Important note: Fictionalized clients are used to demonstrate the skill items in the second half of the task list, sections F-I. They make the most sense when read in order. Please remember that there is not substitute for real-life supervision and consultation. Get your case-specific advice from professionals – not from the internet! These examples are just that – examples of how behavior analytic skills might be applied.
Case example: Jada is an elementary school student. She experiences Level 3 Autism Spectrum Disorder (ASD). Level 3 is the severity level of Autism which is characterized by “requiring very substantial support.” Jada has also been diagnosed with a severe Intellectual Disability (ID). Jada has just transferred to a private school for individuals with global needs. She loves all kinds of play and messy activities, such as finger paint and water play. She also enjoys swinging on the playground, eating popcorn, and watching Disney movies. She loves to be read to, and laughs when staff make dramatic gestures while reading picture books. Jada does not use any vocal speech. She makes noises sometimes, such as humming. Jada engages in motor stimming, including upper body tensing and flapping her arms. Jada engages in severe challenging behavior, including self injury (hand to head and head to surface) and aggression (including hitting and biting). Jada has a mom, dad, and older brother living together in one home. Jada’s family has advocated for her to attend a private program, and they are excited for her to get high quality services. Jada’s new behavior analyst is Dr. Brown-Davis, who is a BCBA-D employed by the private program.
Example of Item G-16: Dr. Brown-Davis understand that it is important to start out with reinforcement procedures, and to move to punishment only if needed. He notices that Jada starts to sometimes slap herself in the face immediately after emitting an FCR. He does not want to teach Jada that using an FCR and then slapping herself is an effective way to ask for things. Therefore, he implements a 5-second response cost. Jada must emit the FCR and be SIB-free for 5 seconds prior to receiving the reinforcer. This breaks the relationship between the FCR and the SIB, and Jada stops slapping herself when she asks for things.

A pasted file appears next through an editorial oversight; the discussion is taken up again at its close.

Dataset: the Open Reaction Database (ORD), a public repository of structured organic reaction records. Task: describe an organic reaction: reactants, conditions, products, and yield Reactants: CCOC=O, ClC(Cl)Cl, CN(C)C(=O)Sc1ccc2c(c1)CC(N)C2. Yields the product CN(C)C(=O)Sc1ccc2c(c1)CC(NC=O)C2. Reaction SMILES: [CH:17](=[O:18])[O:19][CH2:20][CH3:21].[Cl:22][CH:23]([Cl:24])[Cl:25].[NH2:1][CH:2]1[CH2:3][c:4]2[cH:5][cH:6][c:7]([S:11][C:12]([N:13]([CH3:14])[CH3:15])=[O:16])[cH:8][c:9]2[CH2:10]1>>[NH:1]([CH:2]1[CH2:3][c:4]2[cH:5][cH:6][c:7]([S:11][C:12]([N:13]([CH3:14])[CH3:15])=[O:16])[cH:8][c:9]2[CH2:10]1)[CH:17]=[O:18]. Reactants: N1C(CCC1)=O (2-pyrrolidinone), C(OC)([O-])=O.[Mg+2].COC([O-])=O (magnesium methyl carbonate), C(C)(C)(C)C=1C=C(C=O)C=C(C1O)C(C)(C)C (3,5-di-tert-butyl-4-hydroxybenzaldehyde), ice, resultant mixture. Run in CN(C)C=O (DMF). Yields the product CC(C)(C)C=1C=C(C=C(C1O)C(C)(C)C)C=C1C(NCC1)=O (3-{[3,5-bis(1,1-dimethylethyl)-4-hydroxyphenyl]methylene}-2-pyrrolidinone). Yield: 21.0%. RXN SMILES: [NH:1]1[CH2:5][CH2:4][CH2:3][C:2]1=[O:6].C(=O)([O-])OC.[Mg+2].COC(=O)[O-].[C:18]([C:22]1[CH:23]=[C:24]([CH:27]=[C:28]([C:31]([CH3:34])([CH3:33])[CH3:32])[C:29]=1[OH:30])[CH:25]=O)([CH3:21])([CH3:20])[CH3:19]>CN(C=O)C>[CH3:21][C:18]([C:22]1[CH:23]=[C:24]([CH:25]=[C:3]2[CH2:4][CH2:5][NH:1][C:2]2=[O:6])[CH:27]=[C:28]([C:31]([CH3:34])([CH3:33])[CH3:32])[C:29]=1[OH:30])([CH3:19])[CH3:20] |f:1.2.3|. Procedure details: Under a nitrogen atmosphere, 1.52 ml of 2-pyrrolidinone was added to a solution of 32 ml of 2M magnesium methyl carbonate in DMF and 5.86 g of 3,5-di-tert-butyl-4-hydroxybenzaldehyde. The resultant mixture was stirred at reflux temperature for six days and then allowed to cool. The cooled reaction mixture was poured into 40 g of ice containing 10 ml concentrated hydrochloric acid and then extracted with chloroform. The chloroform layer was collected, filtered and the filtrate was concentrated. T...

Case example: Donovan is a high school student. He has been diagnosed with Attention Deficit Hyperactivity Disorder (ADHD) and Oppositional Defiant Disorder (ODD). He attends a public school and has been placed in a support program for students with social/emotional/behavioral needs. Donovan enjoys playing video games and drawing in his sketchbook. He would like to be a welder when he is an adult. Academic achievement and attendance have been challenges for Donovan historically, and he is currently not on track to graduate with his peers due to missed work and failing grades in several classes. Donovan’s team has identified challenges including frequent non-attendance to school, walking the halls during class times, non-attendance at expected guidance appointments, and non-completion of classwork. Donovan lives with his mother and older brother. Donovan’s mother is concerned about her son’s school challenges and expresses frustration about his “lack of commitment” to his education. She wants Donovan to understand how important it is to graduate from high school. Donovan’s behavior analyst is Ms. Bailey, who has just started contracting with Donovan’s school district through the agency she works for.
Example of Item G-16: Ms. Bailey has observed Donovan walking out of class and roaming the hallways during academic periods. This out of class behavior is having a major impact on Donovan’s ability to engage in academic activities. Ms. Bailey considers three different punishment options in conjunction with the existing reinforcement procedures.
Time-out: Donovan seems to enjoy walking the halls and talking to peers. The first punishment option is to remove him from the halls and have him sit in the in school suspension room whenever he is seen wandering and talking to peers during class. This is considered an exclusionary time-out because he is being removed from the reinforcing environment.
Response Cost: Ms. Bailey considers utilizing a point sheet with Donovan. He would earn points for being in class, getting work done, and being respectful to peers and staff. However, he could also lose accumulated points if he leaves the classroom. This is considered response cost, since he is losing previously accumulated reinforcers contingent on problem behavior.
Overcorrection: When Donovan is in class, he tends to put forth a lack of effort during independent math practice. He will often scribble non-sense for answers, even if he knows the answer. Ms. Bailey coaches the teacher to implement overcorrection. When Donovan scribbles answers, he is prompted to rewrite each of the answers clearly three times.